The part that is cut off is asking the area of the shaded section of the circle. How do I solve this problem only knowing one side of the square?
Last edited by anthonybjj94; July 17th 2013 at 08:09 AM.
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there is a problem with your post I can't see the problem....
Thank you. I will try to remedy this.
I updated the post.
Originally Posted by anthonybjj94 The part that is cut off is asking the area of the shaded section of the circle. How do I solve this problem only knowing one side of the square? The radius of that circle is 1. The angle at O is . Thus the shaded area is the area of the circle.
I understand that the radius is 1, due to the side of the square being the diameter. However, I don't understand how you found O's angle. Can you explain, please?
Originally Posted by anthonybjj94 I don't understand how you found O's angle. Can you explain, please? You are expected to know about the diagonals of a square. What are the properties of diagonals?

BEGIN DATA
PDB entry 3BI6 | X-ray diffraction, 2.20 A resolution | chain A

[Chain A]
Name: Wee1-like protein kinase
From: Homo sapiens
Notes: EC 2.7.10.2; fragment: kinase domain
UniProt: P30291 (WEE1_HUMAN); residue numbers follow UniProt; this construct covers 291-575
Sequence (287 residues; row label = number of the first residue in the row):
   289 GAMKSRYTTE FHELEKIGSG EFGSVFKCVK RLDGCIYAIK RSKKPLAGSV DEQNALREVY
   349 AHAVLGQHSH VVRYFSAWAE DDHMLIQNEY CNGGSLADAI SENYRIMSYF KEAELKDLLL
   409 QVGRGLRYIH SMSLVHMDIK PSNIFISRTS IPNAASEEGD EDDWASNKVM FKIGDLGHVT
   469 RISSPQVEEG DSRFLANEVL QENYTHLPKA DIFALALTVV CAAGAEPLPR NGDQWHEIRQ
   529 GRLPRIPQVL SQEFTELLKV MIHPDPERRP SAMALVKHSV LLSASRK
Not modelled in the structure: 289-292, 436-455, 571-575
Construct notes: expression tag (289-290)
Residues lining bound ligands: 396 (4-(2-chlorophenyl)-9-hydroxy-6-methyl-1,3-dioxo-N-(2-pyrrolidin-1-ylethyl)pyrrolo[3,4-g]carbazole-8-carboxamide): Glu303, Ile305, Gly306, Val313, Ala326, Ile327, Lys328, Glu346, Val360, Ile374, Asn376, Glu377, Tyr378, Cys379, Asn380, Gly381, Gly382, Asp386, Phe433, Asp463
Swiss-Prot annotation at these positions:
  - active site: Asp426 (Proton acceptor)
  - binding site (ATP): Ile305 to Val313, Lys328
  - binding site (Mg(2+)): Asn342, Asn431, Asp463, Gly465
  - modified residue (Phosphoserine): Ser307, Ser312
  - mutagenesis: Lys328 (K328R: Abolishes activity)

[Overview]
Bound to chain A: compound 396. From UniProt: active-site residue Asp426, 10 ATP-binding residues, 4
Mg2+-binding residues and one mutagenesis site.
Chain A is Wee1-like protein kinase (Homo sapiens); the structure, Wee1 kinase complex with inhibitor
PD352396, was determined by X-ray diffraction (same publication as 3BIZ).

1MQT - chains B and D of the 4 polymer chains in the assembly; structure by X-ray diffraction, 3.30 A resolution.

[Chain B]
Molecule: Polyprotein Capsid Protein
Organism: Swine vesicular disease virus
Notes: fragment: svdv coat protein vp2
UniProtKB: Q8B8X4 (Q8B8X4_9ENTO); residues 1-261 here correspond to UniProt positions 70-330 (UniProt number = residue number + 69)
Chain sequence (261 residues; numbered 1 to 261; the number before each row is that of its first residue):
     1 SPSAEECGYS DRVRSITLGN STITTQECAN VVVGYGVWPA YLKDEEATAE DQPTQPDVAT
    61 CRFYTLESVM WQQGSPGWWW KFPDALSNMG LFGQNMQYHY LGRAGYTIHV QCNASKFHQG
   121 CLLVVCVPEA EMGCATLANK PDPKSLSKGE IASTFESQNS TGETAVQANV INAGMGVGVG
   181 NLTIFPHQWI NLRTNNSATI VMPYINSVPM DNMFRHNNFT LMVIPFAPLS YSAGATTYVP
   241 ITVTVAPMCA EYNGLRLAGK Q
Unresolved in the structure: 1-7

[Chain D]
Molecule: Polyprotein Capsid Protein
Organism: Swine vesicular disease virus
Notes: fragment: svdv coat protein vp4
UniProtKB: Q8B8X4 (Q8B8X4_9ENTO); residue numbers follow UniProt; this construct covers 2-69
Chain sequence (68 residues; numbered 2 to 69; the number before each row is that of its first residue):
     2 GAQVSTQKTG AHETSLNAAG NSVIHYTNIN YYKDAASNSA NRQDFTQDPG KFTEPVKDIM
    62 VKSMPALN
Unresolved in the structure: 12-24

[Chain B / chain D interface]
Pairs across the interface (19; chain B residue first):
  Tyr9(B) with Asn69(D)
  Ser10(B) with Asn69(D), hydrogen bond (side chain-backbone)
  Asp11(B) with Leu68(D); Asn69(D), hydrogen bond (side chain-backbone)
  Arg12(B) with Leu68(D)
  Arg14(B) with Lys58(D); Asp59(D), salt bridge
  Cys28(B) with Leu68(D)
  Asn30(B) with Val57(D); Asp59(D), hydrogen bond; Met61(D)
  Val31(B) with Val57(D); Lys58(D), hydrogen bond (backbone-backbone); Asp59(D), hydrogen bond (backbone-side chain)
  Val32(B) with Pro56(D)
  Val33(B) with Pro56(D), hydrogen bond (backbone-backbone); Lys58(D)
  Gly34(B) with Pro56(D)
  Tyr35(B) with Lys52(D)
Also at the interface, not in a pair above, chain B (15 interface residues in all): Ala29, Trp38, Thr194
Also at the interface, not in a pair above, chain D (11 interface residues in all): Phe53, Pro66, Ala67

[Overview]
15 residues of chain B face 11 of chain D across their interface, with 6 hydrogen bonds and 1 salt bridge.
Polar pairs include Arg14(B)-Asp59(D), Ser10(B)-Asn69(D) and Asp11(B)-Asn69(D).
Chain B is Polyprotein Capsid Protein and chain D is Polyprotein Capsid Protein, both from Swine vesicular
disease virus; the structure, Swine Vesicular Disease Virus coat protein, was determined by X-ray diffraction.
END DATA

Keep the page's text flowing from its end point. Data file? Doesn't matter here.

They are perpendicular, correct?
and, I believe, make four 45-45-90 triangles, which would mean that the shaded area is 1/4 of the circle.
A=Pi(D) A=Pi(2)/4 A= Pi/2 I think I got it!
Last edited by anthonybjj94; July 17th 2013 at 09:26 AM.
But I do have an additional question: When I plugged in the radius to the formula A=Pi(r)^{2} I received Pi/4 as an answer. Where did I err?
Originally Posted by anthonybjj94 A=Pi(D) A=Pi(2)/4 A= Pi/2 I think I got it! This is where your error is: , not A. -Dan
Silly me. As you can see, I am still knocking the rust off. Thank you for all of the help! What you do is admirable!
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